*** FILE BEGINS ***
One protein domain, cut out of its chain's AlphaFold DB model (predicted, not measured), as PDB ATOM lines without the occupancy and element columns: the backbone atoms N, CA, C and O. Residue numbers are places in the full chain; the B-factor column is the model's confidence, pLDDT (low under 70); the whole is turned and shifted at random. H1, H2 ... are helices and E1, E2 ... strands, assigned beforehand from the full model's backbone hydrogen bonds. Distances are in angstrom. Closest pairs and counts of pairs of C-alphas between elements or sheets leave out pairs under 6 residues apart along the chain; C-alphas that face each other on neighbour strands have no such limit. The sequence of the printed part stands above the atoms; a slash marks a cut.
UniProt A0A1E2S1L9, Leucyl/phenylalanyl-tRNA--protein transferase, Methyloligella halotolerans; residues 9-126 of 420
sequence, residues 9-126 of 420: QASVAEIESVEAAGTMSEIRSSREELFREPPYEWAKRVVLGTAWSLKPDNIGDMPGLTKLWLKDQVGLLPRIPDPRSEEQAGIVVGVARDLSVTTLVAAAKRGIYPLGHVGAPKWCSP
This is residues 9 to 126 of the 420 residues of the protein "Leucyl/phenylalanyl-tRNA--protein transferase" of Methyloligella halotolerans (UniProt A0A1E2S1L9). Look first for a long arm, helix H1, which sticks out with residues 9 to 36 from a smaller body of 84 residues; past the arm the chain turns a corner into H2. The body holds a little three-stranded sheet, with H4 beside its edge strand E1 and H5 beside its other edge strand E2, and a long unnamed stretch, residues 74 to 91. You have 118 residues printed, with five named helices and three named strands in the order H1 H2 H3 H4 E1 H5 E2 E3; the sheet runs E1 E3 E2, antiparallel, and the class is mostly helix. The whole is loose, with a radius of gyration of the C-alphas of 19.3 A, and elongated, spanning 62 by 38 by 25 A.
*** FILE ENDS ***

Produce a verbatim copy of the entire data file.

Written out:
One protein domain, cut out of its chain's AlphaFold DB model (predicted, not measured), as PDB ATOM lines without the occupancy and element columns: the backbone atoms N, CA, C and O. Residue numbers are places in the full chain; the B-factor column is the model's confidence, pLDDT (low under 70); the whole is turned and shifted at random. H1, H2 ... are helices and E1, E2 ... strands, assigned beforehand from the full model's backbone hydrogen bonds. Distances are in angstrom. Closest pairs and counts of pairs of C-alphas between elements or sheets leave out pairs under 6 residues apart along the chain; C-alphas that face each other on neighbour strands have no such limit. The sequence of the printed part stands above the atoms; a slash marks a cut.
UniProt A0A1E2S1L9, Leucyl/phenylalanyl-tRNA--protein transferase, Methyloligella halotolerans; residues 9-126 of 420
sequence, residues 9-126 of 420: QASVAEIESVEAAGTMSEIRSSREELFREPPYEWAKRVVLGTAWSLKPDNIGDMPGLTKLWLKDQVGLLPRIPDPRSEEQAGIVVGVARDLSVTTLVAAAKRGIYPLGHVGAPKWCSP
This is residues 9 to 126 of the 420 residues of the protein "Leucyl/phenylalanyl-tRNA--protein transferase" of Methyloligella halotolerans (UniProt A0A1E2S1L9). Look first for a long arm, helix H1, which sticks out with residues 9 to 36 from a smaller body of 84 residues; past the arm the chain turns a corner into H2. The body holds a little three-stranded sheet, with H4 beside its edge strand E1 and H5 beside its other edge strand E2, and a long unnamed stretch, residues 74 to 91. You have 118 residues printed, with five named helices and three named strands in the order H1 H2 H3 H4 E1 H5 E2 E3; the sheet runs E1 E3 E2, antiparallel, and the class is mostly helix. The whole is loose, with a radius of gyration of the C-alphas of 19.3 A, and elongated, spanning 62 by 38 by 25 A.